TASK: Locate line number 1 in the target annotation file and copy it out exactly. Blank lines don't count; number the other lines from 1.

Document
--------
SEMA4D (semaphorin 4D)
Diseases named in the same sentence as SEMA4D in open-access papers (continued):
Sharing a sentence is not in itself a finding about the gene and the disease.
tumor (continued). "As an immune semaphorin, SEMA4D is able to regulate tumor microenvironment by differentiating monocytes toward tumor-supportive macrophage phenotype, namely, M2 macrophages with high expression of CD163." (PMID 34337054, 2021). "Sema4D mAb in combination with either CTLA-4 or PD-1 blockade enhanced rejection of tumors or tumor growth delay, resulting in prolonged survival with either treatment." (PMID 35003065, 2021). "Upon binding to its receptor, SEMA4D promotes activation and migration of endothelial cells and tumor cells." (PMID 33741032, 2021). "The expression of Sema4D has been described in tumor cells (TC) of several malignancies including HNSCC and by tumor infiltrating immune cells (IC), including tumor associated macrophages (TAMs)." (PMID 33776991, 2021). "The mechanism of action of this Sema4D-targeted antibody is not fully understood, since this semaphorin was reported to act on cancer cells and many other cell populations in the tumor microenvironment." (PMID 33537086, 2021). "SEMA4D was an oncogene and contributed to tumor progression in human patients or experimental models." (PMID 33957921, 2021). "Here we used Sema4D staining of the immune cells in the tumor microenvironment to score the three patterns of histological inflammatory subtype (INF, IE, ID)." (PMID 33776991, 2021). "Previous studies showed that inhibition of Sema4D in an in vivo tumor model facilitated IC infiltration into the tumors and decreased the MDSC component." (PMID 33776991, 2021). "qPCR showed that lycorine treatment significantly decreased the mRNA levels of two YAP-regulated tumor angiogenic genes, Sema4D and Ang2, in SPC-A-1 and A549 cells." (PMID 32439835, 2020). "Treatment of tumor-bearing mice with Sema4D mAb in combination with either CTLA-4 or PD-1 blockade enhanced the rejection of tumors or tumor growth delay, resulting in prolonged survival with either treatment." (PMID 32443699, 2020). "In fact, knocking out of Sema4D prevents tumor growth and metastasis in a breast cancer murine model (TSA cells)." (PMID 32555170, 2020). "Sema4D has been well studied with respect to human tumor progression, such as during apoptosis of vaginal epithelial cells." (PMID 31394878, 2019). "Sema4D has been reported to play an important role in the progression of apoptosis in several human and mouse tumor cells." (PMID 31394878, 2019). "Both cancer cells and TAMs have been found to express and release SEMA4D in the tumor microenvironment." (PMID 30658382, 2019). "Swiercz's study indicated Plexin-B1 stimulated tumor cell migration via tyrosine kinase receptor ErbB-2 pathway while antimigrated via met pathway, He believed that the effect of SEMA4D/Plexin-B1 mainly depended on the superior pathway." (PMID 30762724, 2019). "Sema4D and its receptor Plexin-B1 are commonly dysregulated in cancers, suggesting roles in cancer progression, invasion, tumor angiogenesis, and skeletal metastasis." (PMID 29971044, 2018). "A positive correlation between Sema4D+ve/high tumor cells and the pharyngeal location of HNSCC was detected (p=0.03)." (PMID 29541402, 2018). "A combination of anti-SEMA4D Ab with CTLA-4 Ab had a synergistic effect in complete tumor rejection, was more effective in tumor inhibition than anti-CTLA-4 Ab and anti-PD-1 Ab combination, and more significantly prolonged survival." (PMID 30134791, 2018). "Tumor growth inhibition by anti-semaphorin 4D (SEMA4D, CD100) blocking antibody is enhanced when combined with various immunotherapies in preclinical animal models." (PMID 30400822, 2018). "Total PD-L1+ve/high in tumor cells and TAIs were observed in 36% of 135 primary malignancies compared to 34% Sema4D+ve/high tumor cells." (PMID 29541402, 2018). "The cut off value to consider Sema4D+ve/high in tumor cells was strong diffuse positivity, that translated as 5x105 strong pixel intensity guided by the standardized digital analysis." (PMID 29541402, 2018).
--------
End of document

SEMA4D (semaphorin 4D)